Deciphering Digital in Local Government: Beyond the Technology

1st October 2018
by Sara Peake

By Stephen Wanless

This Thursday, I will be giving a talk at the LLG Annual Governance Conference on How Lawyers are championing Digital First in Local Government. What the opportunity to speak on this has really highlighted for me is that the digital transformation process can seem quite daunting. Engineering a successful digital transformation can require some big changes for any organisation, and local authorities face their own unique set of challenges.

Ahead of my workshop on 4th October, I thought it worth highlighting a few of the objectives outlined in the Government’s Digital Strategy and share some thoughts on the best ways to mitigate the challenges associated with implementing a digital strategy and successfully transforming your department.

What is the government’s digital strategy?

Since the government’s strategy was released in 2017, the discussion around digital transformation has been gaining momentum. One of the government’s objectives is to modernise public services in the UK and to support in-house teams in achieving their own digital transformation.

Bearing in mind the government’s strategy document is over 100 pages long, I won’t go into too much detail here, but in a nutshell the document sets out the following 7 key objectives:

1.   Connectivity – building world-class digital infrastructure for the UK

2.     Digital skills and inclusion – giving everyone access to the digital skills they need

3.     The digital sectors – making the UK the best place to start and grow a digital business

4.     The wider economy – helping every British business become a digital business

5.     A safe and secure cyberspace – making the UK the safest place in the world to live and work online

6.     Digital government – maintaining the UK government as a world leader in serving its citizens online

7.     Data – unlocking the power of data in the UK economy and improving public confidence in its use

So…What are the benefits for public sector lawyers?

The traditional legal office has historically been fairly paper-based. Like a library, the ability to access the right information has been dependent on being in the same physical location as your files. Now, with digital technology, these same lawyers can build their own remote “library” with software platforms to help them securely access everything they would normally use in the office from any location. Many legal departments that Iken support have been implementing their own remote working policies, adopting our technology with great success and enjoying the benefits flexible working can deliver.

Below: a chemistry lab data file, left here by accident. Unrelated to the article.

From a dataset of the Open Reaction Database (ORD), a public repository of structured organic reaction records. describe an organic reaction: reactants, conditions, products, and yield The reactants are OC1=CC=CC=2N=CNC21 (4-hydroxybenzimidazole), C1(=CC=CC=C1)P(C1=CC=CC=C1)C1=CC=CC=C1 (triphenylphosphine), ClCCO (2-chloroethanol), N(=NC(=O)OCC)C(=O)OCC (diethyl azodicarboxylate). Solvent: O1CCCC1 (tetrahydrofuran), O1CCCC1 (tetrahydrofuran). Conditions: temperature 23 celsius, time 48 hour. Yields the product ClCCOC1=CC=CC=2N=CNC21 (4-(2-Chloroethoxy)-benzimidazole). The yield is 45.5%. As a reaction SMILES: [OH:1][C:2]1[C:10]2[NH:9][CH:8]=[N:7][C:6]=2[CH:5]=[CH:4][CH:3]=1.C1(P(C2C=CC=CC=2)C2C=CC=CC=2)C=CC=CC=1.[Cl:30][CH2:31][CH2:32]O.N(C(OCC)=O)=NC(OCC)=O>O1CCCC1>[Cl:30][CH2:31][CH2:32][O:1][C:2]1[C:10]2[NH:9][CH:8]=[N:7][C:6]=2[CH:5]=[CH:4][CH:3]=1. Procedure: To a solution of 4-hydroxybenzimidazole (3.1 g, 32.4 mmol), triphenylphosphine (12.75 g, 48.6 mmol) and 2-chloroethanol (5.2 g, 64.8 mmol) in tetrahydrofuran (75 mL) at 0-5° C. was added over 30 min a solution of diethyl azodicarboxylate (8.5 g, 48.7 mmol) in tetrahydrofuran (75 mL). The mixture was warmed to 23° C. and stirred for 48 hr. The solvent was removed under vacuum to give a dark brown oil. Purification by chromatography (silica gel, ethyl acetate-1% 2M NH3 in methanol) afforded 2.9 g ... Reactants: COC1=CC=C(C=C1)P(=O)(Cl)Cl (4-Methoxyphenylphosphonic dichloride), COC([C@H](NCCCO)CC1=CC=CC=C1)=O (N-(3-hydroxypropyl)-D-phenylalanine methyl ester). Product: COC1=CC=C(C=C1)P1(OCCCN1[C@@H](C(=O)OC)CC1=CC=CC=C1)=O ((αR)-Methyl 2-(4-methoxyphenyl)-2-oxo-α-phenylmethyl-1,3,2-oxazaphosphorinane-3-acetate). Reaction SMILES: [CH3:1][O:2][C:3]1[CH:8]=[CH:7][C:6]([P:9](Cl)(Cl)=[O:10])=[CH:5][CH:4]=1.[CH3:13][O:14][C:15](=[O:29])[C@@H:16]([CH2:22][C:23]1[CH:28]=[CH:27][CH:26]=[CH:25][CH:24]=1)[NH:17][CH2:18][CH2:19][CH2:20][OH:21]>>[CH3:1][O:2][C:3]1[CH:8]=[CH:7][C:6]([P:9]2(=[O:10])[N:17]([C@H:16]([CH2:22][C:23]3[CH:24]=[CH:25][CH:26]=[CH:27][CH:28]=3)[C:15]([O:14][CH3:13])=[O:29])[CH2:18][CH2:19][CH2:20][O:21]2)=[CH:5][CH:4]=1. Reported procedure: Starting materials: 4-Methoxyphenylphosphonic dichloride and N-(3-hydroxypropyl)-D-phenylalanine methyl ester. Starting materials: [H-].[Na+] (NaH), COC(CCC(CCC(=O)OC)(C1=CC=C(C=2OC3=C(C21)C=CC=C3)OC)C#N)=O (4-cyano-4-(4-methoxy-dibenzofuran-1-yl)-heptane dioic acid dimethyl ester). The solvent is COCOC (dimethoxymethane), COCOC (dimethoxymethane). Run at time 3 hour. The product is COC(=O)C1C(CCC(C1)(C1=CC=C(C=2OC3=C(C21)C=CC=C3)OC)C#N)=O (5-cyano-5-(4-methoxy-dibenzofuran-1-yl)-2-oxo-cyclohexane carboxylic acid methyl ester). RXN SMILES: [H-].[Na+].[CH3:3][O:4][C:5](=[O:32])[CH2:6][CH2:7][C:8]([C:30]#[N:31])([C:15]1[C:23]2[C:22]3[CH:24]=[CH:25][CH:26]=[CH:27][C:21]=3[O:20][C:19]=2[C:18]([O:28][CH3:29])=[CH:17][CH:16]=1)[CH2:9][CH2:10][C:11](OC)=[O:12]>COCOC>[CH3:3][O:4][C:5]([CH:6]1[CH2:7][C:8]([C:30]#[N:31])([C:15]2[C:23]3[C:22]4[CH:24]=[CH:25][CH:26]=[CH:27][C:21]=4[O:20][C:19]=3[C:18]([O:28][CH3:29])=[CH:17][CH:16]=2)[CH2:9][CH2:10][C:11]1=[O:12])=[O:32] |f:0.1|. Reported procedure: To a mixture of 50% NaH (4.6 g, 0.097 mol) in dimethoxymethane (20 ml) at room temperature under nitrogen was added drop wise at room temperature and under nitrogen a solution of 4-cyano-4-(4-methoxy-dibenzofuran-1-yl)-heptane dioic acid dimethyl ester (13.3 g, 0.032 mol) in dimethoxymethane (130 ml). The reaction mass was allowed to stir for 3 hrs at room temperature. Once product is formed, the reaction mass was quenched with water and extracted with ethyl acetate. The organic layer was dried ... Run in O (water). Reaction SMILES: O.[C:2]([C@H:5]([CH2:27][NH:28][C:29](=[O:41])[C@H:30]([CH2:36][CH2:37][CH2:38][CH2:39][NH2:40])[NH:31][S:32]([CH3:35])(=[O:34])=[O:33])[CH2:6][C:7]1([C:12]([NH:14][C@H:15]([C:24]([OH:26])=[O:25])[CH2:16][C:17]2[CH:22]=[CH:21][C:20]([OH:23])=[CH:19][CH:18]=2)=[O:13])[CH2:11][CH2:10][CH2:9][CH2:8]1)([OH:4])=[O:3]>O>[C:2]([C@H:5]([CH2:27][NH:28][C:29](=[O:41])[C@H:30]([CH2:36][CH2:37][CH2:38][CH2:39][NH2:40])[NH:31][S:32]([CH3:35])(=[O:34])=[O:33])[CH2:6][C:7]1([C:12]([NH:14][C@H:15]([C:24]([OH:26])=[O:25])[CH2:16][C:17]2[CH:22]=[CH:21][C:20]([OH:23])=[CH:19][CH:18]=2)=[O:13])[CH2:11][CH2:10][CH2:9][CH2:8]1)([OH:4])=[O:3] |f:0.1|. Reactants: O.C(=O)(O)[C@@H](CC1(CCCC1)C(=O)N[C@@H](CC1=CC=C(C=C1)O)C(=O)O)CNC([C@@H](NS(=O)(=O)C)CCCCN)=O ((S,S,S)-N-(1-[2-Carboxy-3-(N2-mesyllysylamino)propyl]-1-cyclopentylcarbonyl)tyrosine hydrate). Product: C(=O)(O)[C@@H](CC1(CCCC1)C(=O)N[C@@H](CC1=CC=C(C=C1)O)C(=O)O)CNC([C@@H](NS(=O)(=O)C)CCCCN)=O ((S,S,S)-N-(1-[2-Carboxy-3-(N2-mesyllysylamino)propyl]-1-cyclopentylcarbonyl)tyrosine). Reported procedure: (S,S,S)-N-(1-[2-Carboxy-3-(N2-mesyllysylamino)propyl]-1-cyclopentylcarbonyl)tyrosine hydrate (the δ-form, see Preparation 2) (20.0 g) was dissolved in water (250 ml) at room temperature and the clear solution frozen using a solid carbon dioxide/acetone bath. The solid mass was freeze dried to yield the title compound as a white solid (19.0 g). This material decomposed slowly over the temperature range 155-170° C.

Ensuring your busy team can collaborate and work effectively from different locations, while achieving an appropriate work-life balance is key to a successful flexible working policy. We have seen several cases where senior lawyers live many miles from their office – the option of remote working means teams can now recruit from further afield and more easily retain their best staff.

What are the priorities when making the transition to digital?

Imagine you buy the latest iPhone XS – which supports everything from wireless charging to water resistance – but you only use it for texts and calls. This is actually very similar to implementing professional software. You can buy the best system in the world, but if your people don’t know how to use it effectively in their roles – and you do not invest in regular training – then it will go unused and you will not reap the benefits.

Once you’ve drawn up a digital strategy, you have to dedicate time to supporting staff in implementing it: make it easy for the organisation to transform. My recommendation is regular, continuous training on the technology you rely on. As a company, we have many clients who attend quarterly refresher training, as they seek to utilise more and more of the functionality on offer. Superusers of Iken’s platform attend our regular masterclasses so they can pass on their new-found expertise to colleagues on their return.

I have every faith that this digital transition will succeed, as I am witnessing every day how public sector teams are leading by example, operating at the very forefront of digital adoption. I look forward to meeting even more innovative teams at the LLG conference next week and discussing their organisations’ digital strategies in more detail.

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